Five years ago I started experiencing migraines, memory loss, irritability and found myself shouting at my husband. I felt completely out of balance and assumed it was because, as a busy GP, I was working too hard.
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It was only when one of my daughters asked if I was on my period that the penny dropped that I was probably perimenopausal – the perimenopause is the time directly before the menopause (when you haven't had a period for 12 months) where hormone levels start to fall and you can start to experience symptoms. When I asked for hormone replacement therapy (HRT), my own GP refused to prescribe it. Why? Because for years, women, healthcare professionals and the media were given incorrect information about the risks associated with HRT.
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Can HRT cause cancer?
HRT has been used as a treatment to replace hormones lost during the perimenopause and menopause for decades. However, 20 years ago the Women's Health Initiative study pointed to concerns about an increased risk of breast cancer and cardiovascular disease in women who took combined HRT.
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The study was halted early, and the news made headlines around the world. Overnight, women stopped taking their HRT and many healthcare professionals refused to prescribe it.
However, subsequent analysis of the study has shown that women who take oestrogen-only HRT have a lower risk of breast cancer and women taking any type of HRT have a lower risk of dying from breast cancer.
Menopause can be a distressing time f
Even after further studies showed that taking HRT carries a negligible risk of developing breast cancer and that it can be beneficial to women's health, the fear persists, with many medical professionals and women all over the world still reluctant to prescribe and use it.
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I don't think it's a coincidence that when HRT prescriptions dwindled, the use of anti-depressants increased.
Menopause and depression
A lack of training around menopause symptoms, particularly those related to mood, means there is a risk that menopause-related low mood and anxiety can be misdiagnosed as clinical depression.
While antidepressants can help with clinical depression, they won't change menopause-related low mood. I've treated or spoken to women who have even been sectioned because their clinicians haven't been trained to recognise menopausal symptoms, and didn't think to ask those women about their hormones.
Dr. Louise Newson wants to bust myths surrounding menopause
Back in Victorian times, the asylums were full of women suffering from so-called hysteria, but our medical knowledge should have moved on since then. If men had periods and experienced menopause the whole world would stop to find a solution to the misery.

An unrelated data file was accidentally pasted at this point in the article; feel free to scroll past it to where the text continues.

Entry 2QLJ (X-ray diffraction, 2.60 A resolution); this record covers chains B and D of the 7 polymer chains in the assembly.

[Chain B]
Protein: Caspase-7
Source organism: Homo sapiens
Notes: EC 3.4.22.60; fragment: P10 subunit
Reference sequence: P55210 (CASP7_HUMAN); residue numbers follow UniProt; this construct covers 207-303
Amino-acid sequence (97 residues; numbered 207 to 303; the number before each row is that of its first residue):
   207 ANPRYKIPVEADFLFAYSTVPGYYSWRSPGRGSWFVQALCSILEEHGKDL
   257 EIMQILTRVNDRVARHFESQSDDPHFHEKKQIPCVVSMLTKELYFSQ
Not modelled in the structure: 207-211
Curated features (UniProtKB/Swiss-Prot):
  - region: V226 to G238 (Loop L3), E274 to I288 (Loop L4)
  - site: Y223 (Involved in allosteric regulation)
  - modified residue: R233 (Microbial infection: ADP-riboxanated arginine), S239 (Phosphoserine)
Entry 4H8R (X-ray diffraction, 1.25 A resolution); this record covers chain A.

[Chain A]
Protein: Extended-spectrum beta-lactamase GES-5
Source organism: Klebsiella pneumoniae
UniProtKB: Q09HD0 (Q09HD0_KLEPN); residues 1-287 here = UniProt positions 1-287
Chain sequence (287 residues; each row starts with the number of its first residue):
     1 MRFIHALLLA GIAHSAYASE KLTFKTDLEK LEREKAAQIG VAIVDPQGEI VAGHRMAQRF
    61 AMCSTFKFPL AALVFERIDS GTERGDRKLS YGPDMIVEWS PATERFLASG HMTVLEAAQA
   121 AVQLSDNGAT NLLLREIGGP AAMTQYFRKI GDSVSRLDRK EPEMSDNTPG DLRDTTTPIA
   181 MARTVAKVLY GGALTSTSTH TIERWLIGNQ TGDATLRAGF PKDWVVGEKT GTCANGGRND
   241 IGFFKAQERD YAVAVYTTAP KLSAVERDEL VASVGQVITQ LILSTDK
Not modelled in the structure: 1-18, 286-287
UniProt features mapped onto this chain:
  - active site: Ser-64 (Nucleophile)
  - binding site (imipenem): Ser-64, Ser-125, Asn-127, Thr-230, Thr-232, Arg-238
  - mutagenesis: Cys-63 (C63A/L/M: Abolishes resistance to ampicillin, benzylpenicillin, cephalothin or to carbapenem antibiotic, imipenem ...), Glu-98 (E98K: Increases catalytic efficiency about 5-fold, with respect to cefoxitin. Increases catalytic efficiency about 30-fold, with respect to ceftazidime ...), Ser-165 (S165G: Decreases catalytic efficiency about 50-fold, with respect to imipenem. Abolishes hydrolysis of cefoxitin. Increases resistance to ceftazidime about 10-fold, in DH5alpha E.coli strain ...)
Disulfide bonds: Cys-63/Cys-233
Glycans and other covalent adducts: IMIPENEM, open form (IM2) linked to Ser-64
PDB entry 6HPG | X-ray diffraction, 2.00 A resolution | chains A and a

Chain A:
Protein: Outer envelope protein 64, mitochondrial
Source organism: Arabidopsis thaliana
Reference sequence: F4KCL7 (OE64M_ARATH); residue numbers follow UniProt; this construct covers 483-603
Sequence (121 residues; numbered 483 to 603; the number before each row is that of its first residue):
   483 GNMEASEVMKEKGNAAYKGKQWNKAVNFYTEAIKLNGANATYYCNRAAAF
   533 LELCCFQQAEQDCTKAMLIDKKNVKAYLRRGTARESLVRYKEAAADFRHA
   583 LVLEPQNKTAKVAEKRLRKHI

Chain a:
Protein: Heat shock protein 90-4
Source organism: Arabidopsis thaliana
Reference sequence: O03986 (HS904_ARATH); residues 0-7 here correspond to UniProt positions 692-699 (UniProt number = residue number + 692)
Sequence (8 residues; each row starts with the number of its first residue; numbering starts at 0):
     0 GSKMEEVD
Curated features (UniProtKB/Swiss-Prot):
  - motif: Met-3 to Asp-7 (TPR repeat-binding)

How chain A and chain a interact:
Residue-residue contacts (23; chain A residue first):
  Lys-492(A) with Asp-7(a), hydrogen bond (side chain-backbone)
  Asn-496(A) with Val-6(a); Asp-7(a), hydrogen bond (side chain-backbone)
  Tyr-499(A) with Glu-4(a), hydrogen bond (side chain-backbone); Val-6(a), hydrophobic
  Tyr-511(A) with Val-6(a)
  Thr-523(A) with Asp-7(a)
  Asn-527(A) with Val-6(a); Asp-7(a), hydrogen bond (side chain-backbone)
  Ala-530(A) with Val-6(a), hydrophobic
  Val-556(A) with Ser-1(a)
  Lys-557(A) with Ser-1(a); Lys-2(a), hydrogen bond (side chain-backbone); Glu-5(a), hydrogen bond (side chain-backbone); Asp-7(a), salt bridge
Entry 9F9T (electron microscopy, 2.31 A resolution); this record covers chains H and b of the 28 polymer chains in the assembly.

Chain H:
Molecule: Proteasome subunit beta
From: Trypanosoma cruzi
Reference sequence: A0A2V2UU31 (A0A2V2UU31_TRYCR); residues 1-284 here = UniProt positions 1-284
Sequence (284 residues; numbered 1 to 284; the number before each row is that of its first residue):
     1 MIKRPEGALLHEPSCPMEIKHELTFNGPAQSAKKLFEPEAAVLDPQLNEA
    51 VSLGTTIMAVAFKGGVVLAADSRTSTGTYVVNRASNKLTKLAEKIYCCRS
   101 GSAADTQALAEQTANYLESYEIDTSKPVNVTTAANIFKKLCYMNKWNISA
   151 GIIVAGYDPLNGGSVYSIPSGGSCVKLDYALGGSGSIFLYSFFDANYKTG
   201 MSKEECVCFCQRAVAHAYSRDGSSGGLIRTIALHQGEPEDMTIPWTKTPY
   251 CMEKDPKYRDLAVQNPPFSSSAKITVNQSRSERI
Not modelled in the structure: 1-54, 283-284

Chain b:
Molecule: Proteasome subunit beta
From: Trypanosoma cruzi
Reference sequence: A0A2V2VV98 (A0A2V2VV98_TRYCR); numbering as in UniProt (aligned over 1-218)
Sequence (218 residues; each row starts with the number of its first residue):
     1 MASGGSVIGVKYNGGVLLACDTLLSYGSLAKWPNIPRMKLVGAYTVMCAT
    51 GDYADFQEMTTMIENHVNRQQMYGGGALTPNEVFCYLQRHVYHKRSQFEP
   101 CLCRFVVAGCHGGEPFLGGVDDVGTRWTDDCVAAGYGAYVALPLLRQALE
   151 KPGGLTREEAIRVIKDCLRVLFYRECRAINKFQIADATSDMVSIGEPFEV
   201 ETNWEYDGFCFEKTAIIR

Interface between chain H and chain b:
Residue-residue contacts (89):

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Women tend to put their families first and their own health last, and just try to get through each day. But even when they get that lightbulb moment – often when they're desperate for help with the menopause – they often still find it hard to receive the help and treatment they need.
Having suffered some of the symptoms myself, I want to help those less fortunate by educating healthcare professionals through a free menopause education programme and educating women through the free Balance app. Some of the stories I hear in my clinic are harrowing. As a result of the impact of their low hormone levels, many women are giving up their jobs and losing their relationships. In extreme cases, some are suicidal.
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One lady, who'd been previously prescribed anti-depressants, told me how she had to hide the knives in her home because she had no idea what was happening to her until she realised she was menopausal.
Others say that without HRT, they doubt that they would still be here. Many people underestimate the suffering caused by menopause and have no idea that it is the lack of hormones in the body that can lead to serious illness.
Health benefits of HRT
If women receive effective, individualised and evidence-based menopause treatment then they are less likely to be a drain to the NHS because feeling better leads to them needing fewer appointments (and fewer investigations for their symptoms).
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To help them further, the free Balance app can track and monitor their symptoms and create a health report which they can show to their GPs. We've reached a pivotal moment in women’s health and I will do everything I can to empower them.
My aim is always to educate and arm women across the country with as much information as possible so they can make informed decisions about their future health and it's great that HELLO! is helping people to do that.
Find out more about the menopause Balance app.